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ISSUE BRIEF: How DACA Has Improved The Lives Of Undocumented Young People

Niouseline St. Jean, originally from Turks and Caicos Islands who lives in the U.S. illegally, reacts as she talks to the media about the new immigration ruling for students at the Miami Dade Community College in Miami, Friday, June 15, 2012. President Barack Obama eased enforcement of immigration laws Friday, offering a chance for hundreds of thousands of younger illegal immigrants to stay in the country and work.

CREDIT: AP/J Pat Carter.

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August marked the two-year anniversary of the Deferred Action for Childhood Arrivals, or DACA, program. Apart from temporarily deferring their deportations from the United States, DACA also gives eligible undocumented youth and young adults access to renewable two-year work permits and Social Security numbers.

Two years out, we now have a clearer picture of the benefits DACA has provided many undocumented young people. It has allowed them to achieve better economic opportunity, attain higher education, enroll in health insurance, and participate more in their local communities.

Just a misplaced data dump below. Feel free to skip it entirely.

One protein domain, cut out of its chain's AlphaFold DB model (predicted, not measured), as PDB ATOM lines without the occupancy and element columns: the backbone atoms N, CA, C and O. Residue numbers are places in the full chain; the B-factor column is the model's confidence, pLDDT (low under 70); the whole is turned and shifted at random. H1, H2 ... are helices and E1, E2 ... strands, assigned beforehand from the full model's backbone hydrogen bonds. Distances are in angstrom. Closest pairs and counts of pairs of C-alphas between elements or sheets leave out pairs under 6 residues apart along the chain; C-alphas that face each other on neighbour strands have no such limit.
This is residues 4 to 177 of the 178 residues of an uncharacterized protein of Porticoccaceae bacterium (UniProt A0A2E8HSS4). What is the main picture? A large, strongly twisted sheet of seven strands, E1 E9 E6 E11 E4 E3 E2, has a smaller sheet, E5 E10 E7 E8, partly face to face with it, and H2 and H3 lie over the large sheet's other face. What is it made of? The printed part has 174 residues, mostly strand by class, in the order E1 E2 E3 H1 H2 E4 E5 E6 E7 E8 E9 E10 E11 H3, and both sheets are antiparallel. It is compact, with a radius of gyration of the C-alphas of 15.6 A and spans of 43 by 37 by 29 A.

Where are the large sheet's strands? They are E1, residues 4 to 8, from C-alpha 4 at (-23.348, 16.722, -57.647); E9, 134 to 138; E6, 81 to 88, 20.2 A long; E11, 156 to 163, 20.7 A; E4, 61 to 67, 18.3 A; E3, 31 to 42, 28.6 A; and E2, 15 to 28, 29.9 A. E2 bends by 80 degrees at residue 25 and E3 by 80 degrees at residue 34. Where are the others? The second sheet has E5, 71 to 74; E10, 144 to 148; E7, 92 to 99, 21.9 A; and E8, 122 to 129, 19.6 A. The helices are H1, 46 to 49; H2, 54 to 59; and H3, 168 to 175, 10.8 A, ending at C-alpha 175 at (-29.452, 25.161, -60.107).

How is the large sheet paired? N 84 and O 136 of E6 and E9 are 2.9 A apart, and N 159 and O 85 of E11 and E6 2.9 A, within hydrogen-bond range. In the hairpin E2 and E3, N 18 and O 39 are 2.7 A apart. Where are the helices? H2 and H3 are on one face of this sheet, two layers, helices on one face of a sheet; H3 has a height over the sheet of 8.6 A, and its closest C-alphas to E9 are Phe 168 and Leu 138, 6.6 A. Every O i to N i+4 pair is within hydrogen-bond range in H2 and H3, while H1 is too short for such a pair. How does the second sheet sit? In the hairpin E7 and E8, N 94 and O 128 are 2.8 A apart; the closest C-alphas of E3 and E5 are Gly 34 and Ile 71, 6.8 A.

As of July, 587,366 undocumented young people had received both relief from deportation and a work permit, out of the more than 680,000 undocumented young people who have so far applied for DACA. However, many more can still qualify. Around 1.2 million undocumented young people were immediately eligible for the DACA program when it began, but an additional 426,000 could apply if they met further qualifications. Another 473,000 children, who are currently younger than 15 years old, will age into the program.

Additionally, in the coming months, hundreds of thousands of DACA beneficiaries will need to renew their DACA. Community organizations, families, and DACA beneficiaries themselves will need to make sure that they meet the renewal deadline and fees set by the U.S. Customs and Immigration Service. The stakes are high, as failure to renew properly could mean a loss of both work authorization and deferral from deportation.

Despite the challenges of renewing DACA and making sure more qualifying young people apply for it, DACA has significantly affected the lives of undocumented young people, as well as the nation. It is also worth noting that DACA has laid the groundwork for future comprehensive immigration reform by starting the process of registering undocumented young people for potential legal status.

This issue brief discusses the top benefits that DACA provides immigrant youth and takes a look at how the program has helped our economy and society. 

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